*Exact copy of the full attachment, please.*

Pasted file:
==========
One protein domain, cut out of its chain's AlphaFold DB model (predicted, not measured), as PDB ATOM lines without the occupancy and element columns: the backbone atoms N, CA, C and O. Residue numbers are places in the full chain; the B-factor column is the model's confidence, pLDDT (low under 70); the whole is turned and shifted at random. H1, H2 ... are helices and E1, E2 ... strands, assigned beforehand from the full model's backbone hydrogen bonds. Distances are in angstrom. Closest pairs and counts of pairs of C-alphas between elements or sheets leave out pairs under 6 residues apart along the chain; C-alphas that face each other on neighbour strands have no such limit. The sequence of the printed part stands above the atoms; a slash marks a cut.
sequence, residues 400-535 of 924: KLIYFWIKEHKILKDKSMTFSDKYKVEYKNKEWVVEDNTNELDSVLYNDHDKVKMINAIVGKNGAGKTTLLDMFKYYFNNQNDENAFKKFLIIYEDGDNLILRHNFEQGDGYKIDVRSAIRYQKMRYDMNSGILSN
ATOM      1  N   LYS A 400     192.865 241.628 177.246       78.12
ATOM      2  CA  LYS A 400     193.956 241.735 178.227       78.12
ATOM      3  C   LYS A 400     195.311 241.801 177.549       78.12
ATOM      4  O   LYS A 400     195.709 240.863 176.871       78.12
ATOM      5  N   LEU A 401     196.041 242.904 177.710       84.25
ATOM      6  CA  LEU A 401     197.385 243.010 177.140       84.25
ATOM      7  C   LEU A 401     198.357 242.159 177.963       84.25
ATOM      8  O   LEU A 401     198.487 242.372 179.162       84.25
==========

One protein domain, cut out of its chain's AlphaFold DB model (predicted, not measured), as PDB ATOM lines without the occupancy and element columns: the backbone atoms N, CA, C and O. Residue numbers are places in the full chain; the B-factor column is the model's confidence, pLDDT (low under 70); the whole is turned and shifted at random. H1, H2 ... are helices and E1, E2 ... strands, assigned beforehand from the full model's backbone hydrogen bonds. Distances are in angstrom. Closest pairs and counts of pairs of C-alphas between elements or sheets leave out pairs under 6 residues apart along the chain; C-alphas that face each other on neighbour strands have no such limit. The sequence of the printed part stands above the atoms; a slash marks a cut.
sequence, residues 400-535 of 924: KLIYFWIKEHKILKDKSMTFSDKYKVEYKNKEWVVEDNTNELDSVLYNDHDKVKMINAIVGKNGAGKTTLLDMFKYYFNNQNDENAFKKFLIIYEDGDNLILRHNFEQGDGYKIDVRSAIRYQKMRYDMNSGILSN
ATOM      1  N   LYS A 400     192.865 241.628 177.246       78.12
ATOM      2  CA  LYS A 400     193.956 241.735 178.227       78.12
ATOM      3  C   LYS A 400     195.311 241.801 177.549       78.12
ATOM      4  O   LYS A 400     195.709 240.863 176.871       78.12
ATOM      5  N   LEU A 401     196.041 242.904 177.710       84.25
ATOM      6  CA  LEU A 401     197.385 243.010 177.140       84.25
ATOM      7  C   LEU A 401     198.357 242.159 177.963       84.25
ATOM      8  O   LEU A 401     198.487 242.372 179.162       84.25